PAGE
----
When I asked Marion this morning about the stability of the dam with the stop logs in place and the water level returned to it’s previous level she said she had read the ministry report and she doesn’t believe it would be safe to have the dam in use in its present state.

The folks who met this morning for a peaceful protest at the dam want answers and want local politicians to make some moves to reinstate the lake.  They listened to Tim Rodger who organized the protest, talk about the things he knew.  Since then other information has been flying around on local Facebook pages, which seems to be the best place to keep up on the news. I would caution anyone reading it to beware of the sources.  When people are angry stories have a way of growing beyond their original truth.  We Give a Dam

Some who are property owners and pay waterfront taxes want to sue the city for the devaluation of their property and for back taxes on property which clearly is not lake front.

I and many others who love Port Dover hope this “prank” of returning the stop logs has finally put action to words and some positive steps will be taken toward rebuilding the dam and the lake.

A word to the person who put the logs back in last week.  The people who were there this morning want you to remain anonymous because they don’t want you to get in trouble but they also want to say “Thank you” for making a move which is making other people move on this matter.  At one point this morning someone asked the crowd, “Who put the logs back in,” and without hesitation a large number of the people there said, “We did.”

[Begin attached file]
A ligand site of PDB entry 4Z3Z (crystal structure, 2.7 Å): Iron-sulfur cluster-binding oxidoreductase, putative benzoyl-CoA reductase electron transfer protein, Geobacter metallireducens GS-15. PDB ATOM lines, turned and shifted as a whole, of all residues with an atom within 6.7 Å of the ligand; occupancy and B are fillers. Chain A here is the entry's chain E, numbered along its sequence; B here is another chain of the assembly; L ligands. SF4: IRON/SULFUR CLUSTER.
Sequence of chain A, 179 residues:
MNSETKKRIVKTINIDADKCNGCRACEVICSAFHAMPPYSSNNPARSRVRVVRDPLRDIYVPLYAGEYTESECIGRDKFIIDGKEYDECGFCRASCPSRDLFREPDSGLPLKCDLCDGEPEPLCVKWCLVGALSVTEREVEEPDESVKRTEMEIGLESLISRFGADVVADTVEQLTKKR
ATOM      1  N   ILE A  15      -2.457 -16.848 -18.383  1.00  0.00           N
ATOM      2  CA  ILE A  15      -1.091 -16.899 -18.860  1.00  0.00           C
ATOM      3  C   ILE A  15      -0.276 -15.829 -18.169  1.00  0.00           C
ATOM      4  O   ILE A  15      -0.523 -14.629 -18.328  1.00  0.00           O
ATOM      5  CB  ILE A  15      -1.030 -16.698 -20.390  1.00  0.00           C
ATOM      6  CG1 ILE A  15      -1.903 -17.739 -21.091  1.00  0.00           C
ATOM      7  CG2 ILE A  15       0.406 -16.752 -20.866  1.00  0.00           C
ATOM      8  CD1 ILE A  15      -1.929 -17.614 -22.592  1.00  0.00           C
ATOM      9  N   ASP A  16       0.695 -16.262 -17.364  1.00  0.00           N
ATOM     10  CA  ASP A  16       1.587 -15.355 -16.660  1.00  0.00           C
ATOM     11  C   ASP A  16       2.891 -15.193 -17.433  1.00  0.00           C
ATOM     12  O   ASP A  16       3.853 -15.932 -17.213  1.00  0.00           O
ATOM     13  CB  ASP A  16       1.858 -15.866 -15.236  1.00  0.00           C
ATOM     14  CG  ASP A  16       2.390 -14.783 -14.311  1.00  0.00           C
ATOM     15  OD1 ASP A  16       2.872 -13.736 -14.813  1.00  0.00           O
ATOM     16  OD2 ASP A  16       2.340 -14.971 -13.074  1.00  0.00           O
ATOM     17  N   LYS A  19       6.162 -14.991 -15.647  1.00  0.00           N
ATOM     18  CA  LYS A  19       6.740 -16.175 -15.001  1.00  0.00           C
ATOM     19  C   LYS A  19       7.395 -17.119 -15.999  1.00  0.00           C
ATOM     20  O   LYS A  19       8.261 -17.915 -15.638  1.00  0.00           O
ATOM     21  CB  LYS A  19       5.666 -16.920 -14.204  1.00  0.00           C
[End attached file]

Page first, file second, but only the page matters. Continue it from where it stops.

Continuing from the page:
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About Peggy Guiler

You just never know what show up on my blog. As the name implies it is about the stuff of life just like Spilt Milk. Everyday events spark thought and contemplation. Special events in the community, the country or the world may strike a cord and get me talking. Sometimes it's about people in my life or circumstances, sometimes about my garden, sometimes about a book or a political issue. Always it's about something I am passionate about. In my business, River of Hope Enterprises, I work as an "Associate Certified Coach" (International Coach Federation), a trainer, consultant and speaker. and soon to be, spiritual director. I also drive a school bus to keep the wolf from the door while I build my business. I love the kids on the bus (most of the time). My family is grown and I have three grandkids who thrill my heart but I don't get to see any of them very often. Circumstances of life have made "family" difficult. My son died by suicide at age 16 in 2000 and the strain on our family relationships since has been huge. Mental health is a field where I worked for almost 20 years and where I still do some consulting and training. That combined with my own battle with depression and my son's death weave together to form some of my greatest soap box items: suicide intervention, suicide bereavement and peer support in mental health are right on the top of my list. Social justice is an underlying passion. Keeping the wolf from the door as a single parent was full-time work and my career path as a journalists was augmented with cleaning contracts, cooking, retail clerk, and bartending. I have known hard work and am grateful for the experience and perspective it has given me. My own passion for learning has now taken me toward a new field as a Spiritual Director. I am studying with the Ontario Jubilee Program. This new field I believe puts all my talents with people into one place which and may​ become something I can continue into retirement. Supporting people is what I do best. Woven into all of this is my love of writing. Trained as a Journalist, and having worked in the field as a freelance news writer for many years, I have a great love for writing. This blog is a new beginning for me. As I hone my skills and begin to form a daily discipline of writing I hope it will lead to more writing in the future.